An Open Letter to Pastors - An Appeal to include voices from the margins. Sarah Bessey, Anne Lamont, and Brene Brown are a great start. Now let's learn from black, brown, and LGBTQIA+ perspectives.
Last weekend I listened to three sermons and two podcasts. Yes, I will admit, I am a sermon junky. For the most part, these sermons were biblical and contextual. However, they all had one thing in common: Each sermon mentioned or quoted the following writers: Anne Lamont, Brene Brown, Sarah Bessey. Yes, each of these three female writers is an incredible thinker and wordsmith.
It is about time women’s voices were represented in the pulpit. Their experiences are invaluable and have so much to add to the conversation related to spirituality, church, and personal growth. I applaud pastors who are digging deep beyond their old classic illustration books (Do you remember 5001 sermon illustrations? That was my personal favorite for years.)
Did you know there are a plethora of BROWN, BLACK, LGBTQIA+ theologians who have important things to say about current culture, social justice, and a different perspective on the interpretation of scripture?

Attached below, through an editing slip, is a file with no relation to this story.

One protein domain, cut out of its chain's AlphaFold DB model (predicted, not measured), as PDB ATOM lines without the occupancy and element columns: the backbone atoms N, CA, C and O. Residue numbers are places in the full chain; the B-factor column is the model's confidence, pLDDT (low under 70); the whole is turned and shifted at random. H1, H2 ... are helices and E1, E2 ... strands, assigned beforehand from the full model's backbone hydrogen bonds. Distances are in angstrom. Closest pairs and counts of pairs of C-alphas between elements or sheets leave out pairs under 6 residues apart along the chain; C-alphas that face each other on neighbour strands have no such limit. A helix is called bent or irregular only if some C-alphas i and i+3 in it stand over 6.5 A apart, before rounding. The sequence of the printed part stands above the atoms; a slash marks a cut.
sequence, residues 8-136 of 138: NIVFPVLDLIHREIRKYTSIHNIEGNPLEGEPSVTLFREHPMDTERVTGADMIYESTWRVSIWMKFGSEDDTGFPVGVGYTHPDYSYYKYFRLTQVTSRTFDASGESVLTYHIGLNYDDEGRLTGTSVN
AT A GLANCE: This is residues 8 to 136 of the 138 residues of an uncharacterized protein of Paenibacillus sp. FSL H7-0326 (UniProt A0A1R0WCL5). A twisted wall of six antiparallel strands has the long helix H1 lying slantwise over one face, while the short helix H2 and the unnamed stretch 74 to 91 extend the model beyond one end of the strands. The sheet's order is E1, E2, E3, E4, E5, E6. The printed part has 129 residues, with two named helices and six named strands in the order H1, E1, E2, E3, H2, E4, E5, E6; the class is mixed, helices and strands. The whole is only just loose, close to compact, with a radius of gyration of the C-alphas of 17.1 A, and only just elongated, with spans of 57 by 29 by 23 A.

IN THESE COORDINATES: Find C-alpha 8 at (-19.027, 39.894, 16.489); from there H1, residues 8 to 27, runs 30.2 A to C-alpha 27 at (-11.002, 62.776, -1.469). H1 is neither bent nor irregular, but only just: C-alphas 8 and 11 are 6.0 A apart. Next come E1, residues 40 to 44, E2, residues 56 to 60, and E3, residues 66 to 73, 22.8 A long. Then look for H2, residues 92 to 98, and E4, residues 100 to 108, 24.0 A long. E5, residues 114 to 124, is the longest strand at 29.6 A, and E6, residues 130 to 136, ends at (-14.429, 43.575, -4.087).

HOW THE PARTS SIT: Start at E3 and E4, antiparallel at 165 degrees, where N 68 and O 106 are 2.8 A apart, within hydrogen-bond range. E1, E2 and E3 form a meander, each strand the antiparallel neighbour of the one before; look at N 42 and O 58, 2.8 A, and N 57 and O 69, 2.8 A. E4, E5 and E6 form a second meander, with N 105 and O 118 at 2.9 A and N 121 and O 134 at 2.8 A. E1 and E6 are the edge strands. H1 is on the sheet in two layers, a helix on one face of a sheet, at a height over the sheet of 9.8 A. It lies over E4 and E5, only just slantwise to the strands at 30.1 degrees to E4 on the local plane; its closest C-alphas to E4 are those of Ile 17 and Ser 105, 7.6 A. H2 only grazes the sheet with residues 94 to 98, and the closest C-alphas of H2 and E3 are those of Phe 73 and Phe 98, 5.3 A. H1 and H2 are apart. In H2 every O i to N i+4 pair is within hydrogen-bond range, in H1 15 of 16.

As much as I love Brene, Anne, and Sarah, their collective experience is confined to a small point of view due to their whiteness. Yes, they are minorities, as women. Yes, we should still listen and learn from their point of view. However, if we do not include the voices from the margins, we forfeit an experience representing our communities.
I recently told a friend about a fantastic self-published book I read by a Brown writer. My friend muttered, “well, if they can’t get published by a real printing house, I am not sure if it is worth the read.” I responded hastily with anger. “Well, sadly, not many brown and black authors will never be able to share their story because of the racism embedded by publishers and editors who are looking for a story that resembles their own experience.
I want to share a few leaders in the margins I believe should have a broader voice in the Christian community. These are BLACK, BROWN, LGBTQIA+ voices whose social commentary should be recognized, repeated, and quoted from the pulpit. Many of these names do not have published works, but you can follow their thoughts on social media. Here is a small sampling of voices I recommend:
Rev Tracy Blackmon
Dr. Heather Thompson Day
Dr. Larycia Hawkins
Rev Jacqueline Lewis
Dr. Keisha McKenzie